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How does this rotation control mechanism work? Answered

I've been trying to figure out a good technique to control the motor rotation in a split-flap display. I've found two methods that I want to compare. One is with a NEMA8 stepper motor (I want to try to keep things small and easy to replicate), the other technique is with a method I've only seen in one place, and I'm not exactly sure what's going on.

You can see the video here.

From what I gather, they have a DC Motor, that controls two discs. The right hand disc acts as your zero reference, and the left references each flap in the split-flap display.  I can faintly see a red light flashing that I think is on the left hand connector, that flashes every time a groove in the wheel spins past. The right hand wheel only has one groove in it, and when it's facing straight down, you'll see the LED turn on. I imagine the LED is turning on to let the programmer know that that sensor is picking up the groove, but I don't think it's the sensor. I also think those grooves are super important to the sensing, but I don't know how.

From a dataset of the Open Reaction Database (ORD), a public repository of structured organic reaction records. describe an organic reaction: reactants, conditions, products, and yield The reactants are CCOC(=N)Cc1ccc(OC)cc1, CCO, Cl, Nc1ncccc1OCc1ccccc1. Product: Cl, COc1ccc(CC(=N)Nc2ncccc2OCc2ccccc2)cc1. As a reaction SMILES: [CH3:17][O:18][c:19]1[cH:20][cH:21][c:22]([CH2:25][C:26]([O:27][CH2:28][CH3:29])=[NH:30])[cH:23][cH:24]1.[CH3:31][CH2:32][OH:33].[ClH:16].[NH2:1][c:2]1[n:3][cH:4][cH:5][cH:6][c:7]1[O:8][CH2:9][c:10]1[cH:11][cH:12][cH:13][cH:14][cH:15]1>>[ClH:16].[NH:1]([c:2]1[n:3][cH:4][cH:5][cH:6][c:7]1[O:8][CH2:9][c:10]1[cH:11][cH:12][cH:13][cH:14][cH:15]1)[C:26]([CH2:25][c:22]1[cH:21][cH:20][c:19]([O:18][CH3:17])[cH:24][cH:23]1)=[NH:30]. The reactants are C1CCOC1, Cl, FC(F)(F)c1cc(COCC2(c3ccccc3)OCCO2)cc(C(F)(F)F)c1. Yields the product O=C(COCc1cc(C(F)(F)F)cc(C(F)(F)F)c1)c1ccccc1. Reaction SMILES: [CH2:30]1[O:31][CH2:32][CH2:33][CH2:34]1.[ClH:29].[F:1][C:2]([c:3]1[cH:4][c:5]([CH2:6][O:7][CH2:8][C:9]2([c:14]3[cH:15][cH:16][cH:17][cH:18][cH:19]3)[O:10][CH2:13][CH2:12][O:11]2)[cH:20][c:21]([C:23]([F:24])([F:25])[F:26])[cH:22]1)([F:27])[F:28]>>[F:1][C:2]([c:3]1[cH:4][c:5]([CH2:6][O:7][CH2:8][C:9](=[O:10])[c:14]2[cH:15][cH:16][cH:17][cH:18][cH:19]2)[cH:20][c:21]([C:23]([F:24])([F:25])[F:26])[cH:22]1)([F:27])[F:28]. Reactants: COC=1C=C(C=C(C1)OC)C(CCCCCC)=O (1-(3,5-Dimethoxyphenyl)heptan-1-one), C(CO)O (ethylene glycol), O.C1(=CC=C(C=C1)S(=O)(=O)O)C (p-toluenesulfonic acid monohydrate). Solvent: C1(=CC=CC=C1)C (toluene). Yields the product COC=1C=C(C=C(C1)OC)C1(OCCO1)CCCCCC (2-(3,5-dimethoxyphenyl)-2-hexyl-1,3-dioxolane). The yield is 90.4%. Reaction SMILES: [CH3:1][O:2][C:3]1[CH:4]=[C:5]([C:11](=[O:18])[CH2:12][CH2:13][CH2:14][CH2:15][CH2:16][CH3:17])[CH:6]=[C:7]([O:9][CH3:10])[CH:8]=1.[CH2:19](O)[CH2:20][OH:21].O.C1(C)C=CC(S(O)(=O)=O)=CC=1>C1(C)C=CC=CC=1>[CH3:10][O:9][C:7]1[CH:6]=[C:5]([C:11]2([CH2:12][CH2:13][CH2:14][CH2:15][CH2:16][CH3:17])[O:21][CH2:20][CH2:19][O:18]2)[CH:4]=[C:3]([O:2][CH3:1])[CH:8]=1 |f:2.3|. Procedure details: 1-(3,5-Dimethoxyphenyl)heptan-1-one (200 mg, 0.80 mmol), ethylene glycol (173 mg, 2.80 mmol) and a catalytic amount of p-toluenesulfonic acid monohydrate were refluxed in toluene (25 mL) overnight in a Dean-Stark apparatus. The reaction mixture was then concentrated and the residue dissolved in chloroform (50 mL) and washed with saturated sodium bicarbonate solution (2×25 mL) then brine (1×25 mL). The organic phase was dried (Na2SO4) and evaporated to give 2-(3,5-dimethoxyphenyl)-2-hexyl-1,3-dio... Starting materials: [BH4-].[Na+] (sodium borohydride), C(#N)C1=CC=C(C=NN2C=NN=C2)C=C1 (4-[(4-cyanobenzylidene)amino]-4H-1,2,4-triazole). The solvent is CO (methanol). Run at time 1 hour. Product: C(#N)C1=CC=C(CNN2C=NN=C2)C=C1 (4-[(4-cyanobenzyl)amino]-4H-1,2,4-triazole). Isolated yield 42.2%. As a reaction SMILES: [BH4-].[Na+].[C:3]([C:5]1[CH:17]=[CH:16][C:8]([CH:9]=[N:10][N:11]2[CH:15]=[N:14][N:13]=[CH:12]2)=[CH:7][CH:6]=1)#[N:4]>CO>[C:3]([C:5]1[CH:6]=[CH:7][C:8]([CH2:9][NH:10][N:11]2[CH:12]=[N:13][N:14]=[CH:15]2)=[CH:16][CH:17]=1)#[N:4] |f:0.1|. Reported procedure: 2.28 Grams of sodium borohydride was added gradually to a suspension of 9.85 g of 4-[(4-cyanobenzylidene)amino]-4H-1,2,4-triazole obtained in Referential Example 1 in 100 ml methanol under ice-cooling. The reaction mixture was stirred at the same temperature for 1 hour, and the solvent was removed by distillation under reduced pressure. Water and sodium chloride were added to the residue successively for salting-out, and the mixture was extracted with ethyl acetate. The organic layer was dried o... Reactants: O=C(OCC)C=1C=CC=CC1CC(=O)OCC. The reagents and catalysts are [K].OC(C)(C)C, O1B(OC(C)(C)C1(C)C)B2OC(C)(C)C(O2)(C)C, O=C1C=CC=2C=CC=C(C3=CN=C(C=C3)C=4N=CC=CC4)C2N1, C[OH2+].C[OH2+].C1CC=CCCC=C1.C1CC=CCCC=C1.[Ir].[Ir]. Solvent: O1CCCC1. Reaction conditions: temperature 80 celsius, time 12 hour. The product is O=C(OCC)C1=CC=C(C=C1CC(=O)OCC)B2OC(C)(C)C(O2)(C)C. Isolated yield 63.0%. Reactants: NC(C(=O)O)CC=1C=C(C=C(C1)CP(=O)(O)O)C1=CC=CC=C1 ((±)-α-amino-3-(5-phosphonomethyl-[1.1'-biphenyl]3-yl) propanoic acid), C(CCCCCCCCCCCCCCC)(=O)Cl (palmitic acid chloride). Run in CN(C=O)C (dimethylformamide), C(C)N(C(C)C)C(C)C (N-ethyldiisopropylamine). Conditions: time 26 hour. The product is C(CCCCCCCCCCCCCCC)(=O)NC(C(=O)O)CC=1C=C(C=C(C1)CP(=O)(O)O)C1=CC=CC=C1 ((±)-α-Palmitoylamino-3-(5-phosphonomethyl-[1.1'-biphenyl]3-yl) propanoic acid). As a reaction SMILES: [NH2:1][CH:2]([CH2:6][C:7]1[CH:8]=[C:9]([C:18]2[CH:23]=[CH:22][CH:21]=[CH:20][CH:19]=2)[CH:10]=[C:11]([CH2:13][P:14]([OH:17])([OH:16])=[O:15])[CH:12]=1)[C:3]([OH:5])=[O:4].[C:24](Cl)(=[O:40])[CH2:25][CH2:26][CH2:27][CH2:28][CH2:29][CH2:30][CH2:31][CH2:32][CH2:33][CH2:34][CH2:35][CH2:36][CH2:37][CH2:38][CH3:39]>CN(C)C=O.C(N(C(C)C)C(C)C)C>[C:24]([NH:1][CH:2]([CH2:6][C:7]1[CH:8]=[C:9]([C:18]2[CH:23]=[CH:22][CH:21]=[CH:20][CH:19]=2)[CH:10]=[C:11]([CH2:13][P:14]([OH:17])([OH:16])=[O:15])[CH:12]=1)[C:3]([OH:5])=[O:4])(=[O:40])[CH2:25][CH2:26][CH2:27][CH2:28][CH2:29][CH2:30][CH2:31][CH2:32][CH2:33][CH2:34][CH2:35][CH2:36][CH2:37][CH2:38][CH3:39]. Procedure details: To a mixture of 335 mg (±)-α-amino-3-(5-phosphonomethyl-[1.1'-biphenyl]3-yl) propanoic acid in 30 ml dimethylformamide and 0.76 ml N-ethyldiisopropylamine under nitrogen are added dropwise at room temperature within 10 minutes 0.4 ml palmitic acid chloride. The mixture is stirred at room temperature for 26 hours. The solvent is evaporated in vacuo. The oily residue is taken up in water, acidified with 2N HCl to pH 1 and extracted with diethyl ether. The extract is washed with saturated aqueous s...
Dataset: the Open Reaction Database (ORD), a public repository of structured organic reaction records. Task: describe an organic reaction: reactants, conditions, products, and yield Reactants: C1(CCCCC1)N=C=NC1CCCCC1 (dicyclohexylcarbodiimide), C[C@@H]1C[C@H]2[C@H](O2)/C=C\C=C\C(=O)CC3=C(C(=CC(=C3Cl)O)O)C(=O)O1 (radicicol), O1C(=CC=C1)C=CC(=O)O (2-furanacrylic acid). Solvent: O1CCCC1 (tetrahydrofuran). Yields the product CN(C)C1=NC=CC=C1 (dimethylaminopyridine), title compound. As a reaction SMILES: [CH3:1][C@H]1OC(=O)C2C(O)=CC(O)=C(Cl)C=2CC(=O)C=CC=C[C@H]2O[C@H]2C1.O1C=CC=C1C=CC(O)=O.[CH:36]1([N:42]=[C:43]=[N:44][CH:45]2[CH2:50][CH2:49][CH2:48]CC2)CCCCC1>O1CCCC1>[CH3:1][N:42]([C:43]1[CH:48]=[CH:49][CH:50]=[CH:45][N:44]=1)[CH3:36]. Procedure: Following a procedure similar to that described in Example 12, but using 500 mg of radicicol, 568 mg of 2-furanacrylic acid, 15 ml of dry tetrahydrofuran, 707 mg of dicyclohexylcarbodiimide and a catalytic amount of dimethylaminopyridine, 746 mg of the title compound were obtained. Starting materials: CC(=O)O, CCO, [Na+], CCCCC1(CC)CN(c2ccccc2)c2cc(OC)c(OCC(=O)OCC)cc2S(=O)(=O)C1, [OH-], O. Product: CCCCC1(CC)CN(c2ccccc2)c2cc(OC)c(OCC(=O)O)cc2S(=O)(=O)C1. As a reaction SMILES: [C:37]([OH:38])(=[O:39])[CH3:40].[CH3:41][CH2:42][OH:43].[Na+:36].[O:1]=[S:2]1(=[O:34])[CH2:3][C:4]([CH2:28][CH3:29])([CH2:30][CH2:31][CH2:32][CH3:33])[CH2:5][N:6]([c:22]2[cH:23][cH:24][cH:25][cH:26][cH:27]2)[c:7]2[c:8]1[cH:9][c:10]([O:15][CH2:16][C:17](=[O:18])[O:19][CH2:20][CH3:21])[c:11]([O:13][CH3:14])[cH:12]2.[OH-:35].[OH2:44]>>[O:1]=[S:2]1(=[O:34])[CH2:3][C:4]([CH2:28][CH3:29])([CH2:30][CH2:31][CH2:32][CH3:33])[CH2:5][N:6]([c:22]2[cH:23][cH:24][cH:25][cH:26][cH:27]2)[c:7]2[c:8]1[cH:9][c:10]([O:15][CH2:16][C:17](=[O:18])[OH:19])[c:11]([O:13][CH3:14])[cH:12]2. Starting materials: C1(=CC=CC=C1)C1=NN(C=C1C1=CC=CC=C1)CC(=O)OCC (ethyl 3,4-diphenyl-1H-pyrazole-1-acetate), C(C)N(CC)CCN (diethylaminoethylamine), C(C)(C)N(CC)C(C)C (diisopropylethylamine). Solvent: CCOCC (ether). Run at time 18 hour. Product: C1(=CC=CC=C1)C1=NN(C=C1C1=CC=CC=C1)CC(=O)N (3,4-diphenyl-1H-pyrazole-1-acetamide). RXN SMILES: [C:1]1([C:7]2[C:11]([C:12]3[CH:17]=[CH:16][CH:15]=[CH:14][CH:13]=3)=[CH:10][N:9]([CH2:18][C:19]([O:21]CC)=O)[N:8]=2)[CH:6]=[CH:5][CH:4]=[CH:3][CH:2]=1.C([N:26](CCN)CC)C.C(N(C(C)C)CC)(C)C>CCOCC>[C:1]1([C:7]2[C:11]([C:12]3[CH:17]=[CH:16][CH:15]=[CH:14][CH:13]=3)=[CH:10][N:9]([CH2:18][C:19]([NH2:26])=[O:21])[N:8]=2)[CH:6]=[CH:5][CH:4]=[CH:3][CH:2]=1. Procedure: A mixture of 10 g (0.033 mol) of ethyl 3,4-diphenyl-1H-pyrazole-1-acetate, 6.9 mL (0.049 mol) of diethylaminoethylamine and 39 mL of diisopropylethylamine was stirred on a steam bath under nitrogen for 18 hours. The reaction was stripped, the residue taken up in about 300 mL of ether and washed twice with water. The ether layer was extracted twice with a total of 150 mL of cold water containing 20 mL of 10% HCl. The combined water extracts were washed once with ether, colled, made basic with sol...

I know how ball mice work, but those require a IR emitter/receiver on each side of the wheel. I can't see that here (though it could be hidden).

So my question is, how does this work? Or, if it's a better question, what is the simplest/cheapest way to get precision accuracy (and the ability to zero if things shift out of place) out of a DC motor without programming the stopping points?

Any help is greatly appreciated.

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user
steveastroukBest Answer (author)2014-09-21

They're just using "slotted opto switches" Old photocopiers have loads of them inside.

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user

Okay. So it is the same thing you have in a mouse. Now I have a name for it, so thank you!

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